So I'll go alone, to visit my parents...and I'm not bringing them dish towels.

Even though it'd be kinda funny.....

Friday, March 25, 2016


The last time I was in Arizona, it was 2003. For my younger brother Sam's high school graduation.

He's a grown up now and lives in Phoenix with his girlfriend. Everyday he's going up against Maricopa County Sheriff Joe Arpaio, who's known as "America's Toughest Sheriff." Sam is a Public Defender. 

I told him he's never allowed to defend someone who assaulted, abused, or murders a disabled person. Especially if the victim is autistic. Or has epilepsy. 

He said he'd excuse himself. I guess public defenders can do that. He's a good kid brother. 

We're 12 years apart and he was my favorite form of birth control. Because when I was 14, getting into hair and makeup and being a teenage girl, he was 2 and into everything.....you know, how they do. And when I was 16, he was 4, and there ain't no way I'm dealing with that shit. Baby. Not happening.

The last time I saw Sam was in July 2015, he came up, met the boys, and went to chemo with me. It was the first time in our lives that we were on the same playing field because we were both adults. It was fun to be a grown up with my kid brother.

The boys called him Uncle Sam, or Uncle Sammy. He loved it. But I think Nathan and Isaac are his favorite form of birth control.

And next Friday evening, I'll be having dinner with him and his girlfriend, and our parents in Tucson. I'm really looking forward to seeing him next week.

Monday, March 21, 2016

One Year Ago

A year ago yesterday, March 20th, I had my lumpectomy. 

It was a Friday. But this year it's a Sunday because this year is a leap year.

It was also my parent's 34th wedding anniversary.

And the first day of spring--which is a big deal when you live in Western Washington. 

But last year, Stacie came over before 7 am--she was up first for Boy Duty. This woman is always first up. Usually. Mostly..... Randy and I had to be at the hospital by 7:15. I think. I was a little late. But it's not like they can start that party without me.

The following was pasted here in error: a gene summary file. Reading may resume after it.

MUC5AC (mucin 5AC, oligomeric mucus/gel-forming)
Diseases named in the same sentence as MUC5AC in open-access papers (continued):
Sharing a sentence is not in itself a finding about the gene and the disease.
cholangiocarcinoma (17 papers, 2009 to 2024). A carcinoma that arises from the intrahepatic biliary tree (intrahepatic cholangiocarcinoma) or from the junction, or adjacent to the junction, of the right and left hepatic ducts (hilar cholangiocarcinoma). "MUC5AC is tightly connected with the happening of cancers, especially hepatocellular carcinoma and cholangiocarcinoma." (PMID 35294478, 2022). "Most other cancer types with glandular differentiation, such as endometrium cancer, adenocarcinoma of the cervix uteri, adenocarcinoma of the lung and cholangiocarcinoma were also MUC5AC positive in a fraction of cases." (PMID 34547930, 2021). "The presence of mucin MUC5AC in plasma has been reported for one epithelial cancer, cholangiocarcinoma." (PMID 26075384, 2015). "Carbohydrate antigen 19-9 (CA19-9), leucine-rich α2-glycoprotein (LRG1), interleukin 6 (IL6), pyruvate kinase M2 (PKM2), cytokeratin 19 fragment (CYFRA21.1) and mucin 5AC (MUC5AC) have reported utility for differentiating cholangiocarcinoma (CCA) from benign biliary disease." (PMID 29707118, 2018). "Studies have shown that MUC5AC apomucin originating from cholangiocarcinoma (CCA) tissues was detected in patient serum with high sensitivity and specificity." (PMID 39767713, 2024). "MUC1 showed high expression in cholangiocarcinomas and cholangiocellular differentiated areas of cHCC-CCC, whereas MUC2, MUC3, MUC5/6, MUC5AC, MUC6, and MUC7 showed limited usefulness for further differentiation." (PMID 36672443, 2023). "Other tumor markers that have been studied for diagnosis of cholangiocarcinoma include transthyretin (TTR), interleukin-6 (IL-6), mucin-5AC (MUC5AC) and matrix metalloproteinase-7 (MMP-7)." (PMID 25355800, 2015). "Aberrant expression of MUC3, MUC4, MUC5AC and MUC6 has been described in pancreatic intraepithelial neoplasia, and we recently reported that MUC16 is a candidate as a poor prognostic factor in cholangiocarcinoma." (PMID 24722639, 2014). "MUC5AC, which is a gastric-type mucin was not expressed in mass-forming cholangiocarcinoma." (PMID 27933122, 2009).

We made the decision to keep Isaac home from school that day, partly because we wanted one less stress, one less place to have to be. Because getting me to the hospital was stressful enough. It's ok to miss a day when your mom is a breast cancer patient and she's having surgery to remove a tumor. Nathan, at this point, had been homeschooled for about 5 weeks. Because, life is what it is.... And, had something happened, I wanted my kids to be together. Because with cancer, there's only so much that you can control. So I took control of what I could.

This was the third time Randy had driven me to the hospital, in my 4Runner, with this feeling of, we'll be home...we don't know when, but we'll be home....and we'll be relieved...and something will be different...but it won't...and we just gotta go do this...... The first time was when I was laboring with Nathan; the second was when I was laboring with Isaac.

Funny, all three trips were to remove something growing inside my body, and they just all had to come out! YES!

At the hospital, Stef was my nurse. She's a frickin rock star. She took care of me. She's also a friend--small town--and the reason my kids now eat chicken pot pie. Thank you Stef. And thank you for holding my hand while the nuclear med tech, who happened to be a former student of Randy's--small town--injected my breast in several different areas around my aureole (that's the part that surrounds the nipple, just so ya know) with this blue shit that's also called "contrast" and basically that means you're gonna glow. And your pee turns turquoise. And that shit burned like a MOTHERFUCKER. A LOT. Like liquid fucking fire being injected into your breast--several times--around the circumference of my aureole and the surgeon--who you totally trust--is going to cut you the fuck open. Not just cut you open....but....cut you the fuck open, on your B-R-E-A-S-T.

But I digress....they injected the contrast so that she could see my lymph nodes more easily because with cancer patients you gotta know if the lymphatic system is affected because if it is, then, basically, your entire body is infected with cancer.